With national elections required within the coming year, any election for the legislative assembly in a major Indian state acquires added importance. In that light, the recent election and post-electoral bargaining in Karnataka is critical.1 It appears that the BJP has earned the ability to form the new government in the state. It won 110 of 224 seats in the election, and seems to have secured commitments from five of the six independents who were elected, which would be sufficient to form a majority. The Congress party, which continues to head a minority government at the center, had won the previous (1999) Karnataka election (132 seats on 40.8% of the vote).
From here, this looks like a pretty stinging defeat of Congress, which has essentially admitted that it has no intention to try to form a minority or coalition state government after this result.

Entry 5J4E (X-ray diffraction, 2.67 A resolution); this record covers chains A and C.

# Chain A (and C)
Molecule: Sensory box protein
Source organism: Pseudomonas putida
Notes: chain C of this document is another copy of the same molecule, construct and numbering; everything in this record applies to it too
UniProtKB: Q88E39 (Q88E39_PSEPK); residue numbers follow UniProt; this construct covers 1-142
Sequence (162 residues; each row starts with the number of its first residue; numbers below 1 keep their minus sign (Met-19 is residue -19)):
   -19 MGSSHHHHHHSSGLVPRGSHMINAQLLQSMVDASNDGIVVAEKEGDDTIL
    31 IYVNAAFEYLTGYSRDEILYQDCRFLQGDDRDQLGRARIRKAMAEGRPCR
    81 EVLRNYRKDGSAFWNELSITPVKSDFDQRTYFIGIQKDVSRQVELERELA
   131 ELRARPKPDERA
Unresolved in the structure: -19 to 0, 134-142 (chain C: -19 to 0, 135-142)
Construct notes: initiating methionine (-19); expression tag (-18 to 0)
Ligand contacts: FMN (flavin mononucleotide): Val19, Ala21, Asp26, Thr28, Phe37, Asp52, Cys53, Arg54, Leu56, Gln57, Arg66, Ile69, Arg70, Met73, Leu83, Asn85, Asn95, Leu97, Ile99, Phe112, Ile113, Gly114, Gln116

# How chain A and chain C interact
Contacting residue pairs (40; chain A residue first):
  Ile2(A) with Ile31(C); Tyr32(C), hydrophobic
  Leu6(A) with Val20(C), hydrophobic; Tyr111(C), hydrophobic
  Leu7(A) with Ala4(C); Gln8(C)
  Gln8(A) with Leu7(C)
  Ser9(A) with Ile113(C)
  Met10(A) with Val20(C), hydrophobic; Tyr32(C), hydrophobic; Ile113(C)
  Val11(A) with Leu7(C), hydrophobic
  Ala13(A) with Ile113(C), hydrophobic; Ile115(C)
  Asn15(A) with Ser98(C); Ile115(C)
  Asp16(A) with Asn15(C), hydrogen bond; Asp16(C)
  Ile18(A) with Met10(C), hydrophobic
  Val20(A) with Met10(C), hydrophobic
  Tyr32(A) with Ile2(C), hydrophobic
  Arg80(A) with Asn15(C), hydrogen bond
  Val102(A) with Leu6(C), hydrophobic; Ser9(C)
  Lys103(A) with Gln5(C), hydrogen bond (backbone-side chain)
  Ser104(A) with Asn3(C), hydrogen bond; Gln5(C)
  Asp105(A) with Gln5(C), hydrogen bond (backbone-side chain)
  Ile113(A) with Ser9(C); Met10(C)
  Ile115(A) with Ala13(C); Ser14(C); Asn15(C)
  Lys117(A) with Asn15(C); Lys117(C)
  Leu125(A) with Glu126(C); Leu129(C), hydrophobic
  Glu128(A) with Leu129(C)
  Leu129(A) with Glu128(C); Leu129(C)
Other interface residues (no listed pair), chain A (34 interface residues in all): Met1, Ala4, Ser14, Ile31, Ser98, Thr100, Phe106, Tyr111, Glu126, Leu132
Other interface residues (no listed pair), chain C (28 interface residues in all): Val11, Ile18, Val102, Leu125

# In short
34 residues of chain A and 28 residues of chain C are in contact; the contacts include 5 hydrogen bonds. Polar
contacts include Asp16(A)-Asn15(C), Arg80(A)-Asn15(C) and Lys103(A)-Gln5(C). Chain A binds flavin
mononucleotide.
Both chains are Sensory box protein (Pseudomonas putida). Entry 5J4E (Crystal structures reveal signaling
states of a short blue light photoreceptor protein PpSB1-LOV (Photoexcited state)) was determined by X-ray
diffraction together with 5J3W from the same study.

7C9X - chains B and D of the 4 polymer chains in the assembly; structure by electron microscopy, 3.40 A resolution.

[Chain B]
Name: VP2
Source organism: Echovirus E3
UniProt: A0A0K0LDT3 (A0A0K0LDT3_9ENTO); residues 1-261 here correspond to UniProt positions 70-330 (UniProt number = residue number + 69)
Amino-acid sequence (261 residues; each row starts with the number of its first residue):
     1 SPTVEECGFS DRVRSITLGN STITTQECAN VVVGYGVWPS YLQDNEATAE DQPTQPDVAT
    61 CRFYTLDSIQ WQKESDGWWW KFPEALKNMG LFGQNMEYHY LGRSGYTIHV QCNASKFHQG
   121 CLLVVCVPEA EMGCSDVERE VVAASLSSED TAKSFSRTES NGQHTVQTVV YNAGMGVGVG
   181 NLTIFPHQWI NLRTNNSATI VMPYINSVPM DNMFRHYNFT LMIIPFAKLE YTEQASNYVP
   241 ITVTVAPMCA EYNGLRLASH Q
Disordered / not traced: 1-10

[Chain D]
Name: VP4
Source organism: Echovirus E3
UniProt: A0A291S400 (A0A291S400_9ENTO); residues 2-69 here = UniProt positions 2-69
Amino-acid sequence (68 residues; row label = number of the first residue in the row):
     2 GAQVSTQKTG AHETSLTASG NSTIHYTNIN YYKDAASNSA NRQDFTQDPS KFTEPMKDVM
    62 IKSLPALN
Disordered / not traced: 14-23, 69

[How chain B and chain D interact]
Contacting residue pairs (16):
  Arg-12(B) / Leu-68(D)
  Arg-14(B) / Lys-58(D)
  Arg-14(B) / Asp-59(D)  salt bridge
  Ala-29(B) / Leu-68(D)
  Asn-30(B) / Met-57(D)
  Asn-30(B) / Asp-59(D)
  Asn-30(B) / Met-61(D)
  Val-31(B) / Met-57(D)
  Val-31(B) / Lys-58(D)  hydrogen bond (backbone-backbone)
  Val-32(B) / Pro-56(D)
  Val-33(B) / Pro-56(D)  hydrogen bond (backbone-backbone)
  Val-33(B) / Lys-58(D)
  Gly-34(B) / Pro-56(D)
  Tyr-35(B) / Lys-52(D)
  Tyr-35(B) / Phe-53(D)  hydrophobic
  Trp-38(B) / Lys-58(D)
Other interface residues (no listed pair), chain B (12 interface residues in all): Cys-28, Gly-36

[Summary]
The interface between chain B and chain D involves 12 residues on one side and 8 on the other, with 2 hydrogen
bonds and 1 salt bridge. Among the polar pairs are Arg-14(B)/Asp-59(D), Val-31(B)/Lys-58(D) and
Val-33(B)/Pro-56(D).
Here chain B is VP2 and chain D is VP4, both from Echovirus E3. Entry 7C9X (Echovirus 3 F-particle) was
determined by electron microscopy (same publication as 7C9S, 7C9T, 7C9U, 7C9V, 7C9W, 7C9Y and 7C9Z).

â€œWe accept defeat. The people voted for us to sit in the Opposition and we will play that role, exposing the BJP,â€ said AICC2 general secretary in charge of Karnataka Prithviraj Chavan. Spokesman Manish Tiwari too said: â€œThe Congress will try to fulfil its responsibility as an Opposition party.â€
Shivakumar admitted a group of Congress leaders had met the four Independent legislators, but insisted it was only to exchange notes on what went wrong. â€œWe cannot match the inducements the BJP leaders are offering. I believe they are being tempted with Rs 50 crore each,â€ he said.
The allegations of “inducements” of the sort indicated have not been confirmed.